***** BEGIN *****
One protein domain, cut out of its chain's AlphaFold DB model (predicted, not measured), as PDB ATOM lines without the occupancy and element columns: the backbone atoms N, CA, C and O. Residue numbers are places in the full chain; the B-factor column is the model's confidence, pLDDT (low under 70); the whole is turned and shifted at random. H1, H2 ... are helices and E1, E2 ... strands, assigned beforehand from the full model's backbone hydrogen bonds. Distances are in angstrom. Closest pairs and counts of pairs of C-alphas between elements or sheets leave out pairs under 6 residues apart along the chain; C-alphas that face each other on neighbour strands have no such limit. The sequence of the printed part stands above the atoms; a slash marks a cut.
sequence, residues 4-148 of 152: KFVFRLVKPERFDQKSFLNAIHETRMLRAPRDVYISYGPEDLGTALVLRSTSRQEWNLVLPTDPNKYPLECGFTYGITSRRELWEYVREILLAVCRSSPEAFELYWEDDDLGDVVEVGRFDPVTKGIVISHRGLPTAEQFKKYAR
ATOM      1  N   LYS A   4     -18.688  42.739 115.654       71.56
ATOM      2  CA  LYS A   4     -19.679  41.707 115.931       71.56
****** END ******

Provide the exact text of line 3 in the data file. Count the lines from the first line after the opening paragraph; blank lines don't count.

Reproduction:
ATOM      2  CA  LYS A   4     -19.679  41.707 115.931       71.56